coronavirus

Delta CEO Says It's Hard to Require Vaccines for U.S. Flights When Covid Shots Aren't Fully Approved

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  • Delta Air Lines CEO Ed Bastian told CNBC on Tuesday the company is not requiring Covid vaccines for domestic passengers.
  • “It’s very difficult for us to come in and mandate a vaccine that isn’t even federally approved yet, the authorization hasn’t been final yet, so stay tuned,” he said.
  • Delta Air Lines is bouncing back from pandemic-induced bookings losses, saying more than 90% of the airline was fully booked in the past week.

Delta Air Lines CEO Ed Bastian told CNBC on Tuesday the carrier does not plan to require Covid vaccines for domestic travel.

"It's very difficult for us to come in and mandate a vaccine that isn't even federally approved yet, the authorization hasn't been final yet, so stay tuned," Bastian said on "Squawk Box."

"We're continuing to encourage as much as we can amongst our own people and our customers to get vaccinated. The numbers are picking up" on vaccinations, he said.

More and more staff and customers have recently gotten their Covid shots as the delta variant, first discovered in India, became the dominant strain in the U.S., Bastian said.

He added that 73% of the airline's staff is fully vaccinated.

Many companies are debating whether they should implement vaccination mandates or solely incentivize more of their staff and customers to get vaccinated. The discussion has intensified as the more contagious delta variant continues to infect the largely unvaccinated areas of the United States, causing the seven-day average daily case count to recently surpass last summer's peak.

However, Bastian said Delta's flights were more than 90% full over the weekend as people are "learning how to manage and live" with the coronavirus pandemic. He said the airline carries millions of people each week, the vast majority of whom are vaccinated and fully masked.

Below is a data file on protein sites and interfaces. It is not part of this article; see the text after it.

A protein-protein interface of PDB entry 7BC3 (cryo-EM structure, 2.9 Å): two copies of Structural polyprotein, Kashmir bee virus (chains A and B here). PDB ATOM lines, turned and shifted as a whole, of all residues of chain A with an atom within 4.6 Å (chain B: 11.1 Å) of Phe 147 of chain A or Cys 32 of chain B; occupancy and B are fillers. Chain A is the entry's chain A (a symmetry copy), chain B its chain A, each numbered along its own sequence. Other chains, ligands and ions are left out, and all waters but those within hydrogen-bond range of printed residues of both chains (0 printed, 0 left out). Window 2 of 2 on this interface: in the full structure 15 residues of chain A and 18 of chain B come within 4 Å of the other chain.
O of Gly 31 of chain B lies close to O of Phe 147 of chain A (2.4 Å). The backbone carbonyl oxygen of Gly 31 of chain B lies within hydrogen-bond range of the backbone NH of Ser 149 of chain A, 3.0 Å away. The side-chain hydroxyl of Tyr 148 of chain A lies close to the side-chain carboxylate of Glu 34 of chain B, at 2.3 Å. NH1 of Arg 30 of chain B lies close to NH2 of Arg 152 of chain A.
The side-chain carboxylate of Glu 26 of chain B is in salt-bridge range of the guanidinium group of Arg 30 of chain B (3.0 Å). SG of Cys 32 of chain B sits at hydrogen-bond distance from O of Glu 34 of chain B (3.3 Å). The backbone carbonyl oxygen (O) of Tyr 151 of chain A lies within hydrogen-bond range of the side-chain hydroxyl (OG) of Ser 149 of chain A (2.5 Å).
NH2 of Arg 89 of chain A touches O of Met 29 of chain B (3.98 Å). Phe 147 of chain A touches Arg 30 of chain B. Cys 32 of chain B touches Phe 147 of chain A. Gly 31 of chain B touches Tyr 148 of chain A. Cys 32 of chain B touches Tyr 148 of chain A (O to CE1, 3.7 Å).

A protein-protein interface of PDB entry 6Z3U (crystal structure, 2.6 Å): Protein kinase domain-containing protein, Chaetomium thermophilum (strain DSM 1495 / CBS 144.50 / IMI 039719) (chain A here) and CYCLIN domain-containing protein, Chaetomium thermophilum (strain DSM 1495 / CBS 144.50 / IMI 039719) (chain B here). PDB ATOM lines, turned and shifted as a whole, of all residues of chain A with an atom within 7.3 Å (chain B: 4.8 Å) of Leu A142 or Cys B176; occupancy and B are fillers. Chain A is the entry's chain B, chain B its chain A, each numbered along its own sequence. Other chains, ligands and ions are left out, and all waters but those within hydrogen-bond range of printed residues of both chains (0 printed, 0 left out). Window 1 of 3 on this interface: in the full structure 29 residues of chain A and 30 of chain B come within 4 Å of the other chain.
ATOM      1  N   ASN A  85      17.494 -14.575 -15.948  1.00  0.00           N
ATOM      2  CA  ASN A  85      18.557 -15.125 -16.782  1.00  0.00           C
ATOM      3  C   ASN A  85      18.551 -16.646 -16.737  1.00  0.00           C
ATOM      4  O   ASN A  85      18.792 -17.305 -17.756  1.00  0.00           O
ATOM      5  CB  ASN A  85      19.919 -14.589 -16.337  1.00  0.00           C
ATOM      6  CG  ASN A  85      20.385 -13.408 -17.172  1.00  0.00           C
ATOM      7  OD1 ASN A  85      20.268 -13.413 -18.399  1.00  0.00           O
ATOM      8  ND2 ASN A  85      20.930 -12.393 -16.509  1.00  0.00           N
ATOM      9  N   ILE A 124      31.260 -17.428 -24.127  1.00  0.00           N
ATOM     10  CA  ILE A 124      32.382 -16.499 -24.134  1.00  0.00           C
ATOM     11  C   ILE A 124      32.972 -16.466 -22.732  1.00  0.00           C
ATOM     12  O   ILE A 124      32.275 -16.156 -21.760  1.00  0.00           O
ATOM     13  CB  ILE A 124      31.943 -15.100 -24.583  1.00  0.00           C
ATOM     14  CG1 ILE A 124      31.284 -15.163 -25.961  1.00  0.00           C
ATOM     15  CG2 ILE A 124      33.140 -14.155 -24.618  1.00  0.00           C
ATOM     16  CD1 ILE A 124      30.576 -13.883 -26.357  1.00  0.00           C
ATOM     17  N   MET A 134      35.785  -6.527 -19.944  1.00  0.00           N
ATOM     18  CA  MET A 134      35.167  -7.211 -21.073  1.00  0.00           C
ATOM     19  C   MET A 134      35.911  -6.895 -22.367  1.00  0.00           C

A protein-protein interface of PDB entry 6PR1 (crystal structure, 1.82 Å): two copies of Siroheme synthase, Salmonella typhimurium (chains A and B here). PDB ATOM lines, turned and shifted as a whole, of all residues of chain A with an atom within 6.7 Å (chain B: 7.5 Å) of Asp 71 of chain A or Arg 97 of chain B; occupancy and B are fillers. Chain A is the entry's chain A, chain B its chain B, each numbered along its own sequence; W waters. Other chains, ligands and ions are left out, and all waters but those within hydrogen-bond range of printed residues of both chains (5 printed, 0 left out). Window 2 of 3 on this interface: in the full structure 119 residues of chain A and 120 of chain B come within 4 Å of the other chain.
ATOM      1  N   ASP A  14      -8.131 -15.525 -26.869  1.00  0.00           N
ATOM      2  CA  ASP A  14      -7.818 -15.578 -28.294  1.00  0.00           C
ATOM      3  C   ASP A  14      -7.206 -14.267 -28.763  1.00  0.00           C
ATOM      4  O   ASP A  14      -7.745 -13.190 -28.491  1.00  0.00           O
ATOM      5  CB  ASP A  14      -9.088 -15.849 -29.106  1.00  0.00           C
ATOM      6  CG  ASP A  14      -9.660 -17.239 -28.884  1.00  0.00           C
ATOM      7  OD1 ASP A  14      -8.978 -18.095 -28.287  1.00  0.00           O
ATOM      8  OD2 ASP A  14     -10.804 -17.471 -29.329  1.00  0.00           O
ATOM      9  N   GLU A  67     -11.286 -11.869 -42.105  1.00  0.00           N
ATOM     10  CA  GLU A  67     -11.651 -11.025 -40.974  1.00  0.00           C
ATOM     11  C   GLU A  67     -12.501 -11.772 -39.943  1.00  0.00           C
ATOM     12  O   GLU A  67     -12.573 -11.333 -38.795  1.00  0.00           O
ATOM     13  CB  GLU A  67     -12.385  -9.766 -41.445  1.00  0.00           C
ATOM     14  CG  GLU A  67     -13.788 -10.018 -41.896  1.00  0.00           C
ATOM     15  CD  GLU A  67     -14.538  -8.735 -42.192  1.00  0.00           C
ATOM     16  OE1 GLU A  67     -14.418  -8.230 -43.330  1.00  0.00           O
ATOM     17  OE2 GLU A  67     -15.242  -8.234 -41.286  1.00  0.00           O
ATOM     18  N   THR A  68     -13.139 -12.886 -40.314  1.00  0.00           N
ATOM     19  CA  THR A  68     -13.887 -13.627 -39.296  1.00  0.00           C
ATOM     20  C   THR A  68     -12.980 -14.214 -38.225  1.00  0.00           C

The Transportation Security Administration in the spring extended a federal mask mandate for air, train and bus travel to mid-September, a measure that will likely be extended, barring a sharp drop in infection rates.

The travel industry was hit particularly by the pandemic, with travel restrictions aimed at curbing the spread of the virus heavily impacting demand and bookings. Domestic carriers lost more than $35 billion last year.

Since January, the U.S. government requires travelers, including citizens, show proof of a recent negative Covid test before entering the United States. Some nations require proof of vaccination to enter the country or avoid quarantine.

"I expect as those borders continue to open, you're going to see more and more of those requirements. Here in the U.S., I don't think it's necessary," Bastian said.

Delta and United Airlines are also requiring proof of vaccination for new hires. Delta, United and American Airlines have offered extra time off or pay to employees who are vaccinated, joining big employers like Walmart that have taken similar measures.

Spirit Airlines CEO Ted Christie told CNBC that the carrier is urging all passengers and employees to get Covid shots and use facial coverings, despite the low-cost carrier having no plans to implement vaccine requirements.

Back in January, United CEO Scott Kirby said the carrier was considering a Covid vaccine mandate for the entire company's workforce. The airline has so far not mandated the vaccine for all employees.

Two of the three Covid vaccines currently being offered in the U.S., two-shot regimens from Pfizer and Moderna, were cleared for emergency use by the U.S. Food and Drug Administration in late December. Those two companies have applied for full approval. Johnson & Johnson's one-shot Covid vaccine received emergency use authorization in February, but J&J has not sought full approval yet.

— CNBC's Leslie Josephs contributed to this report.

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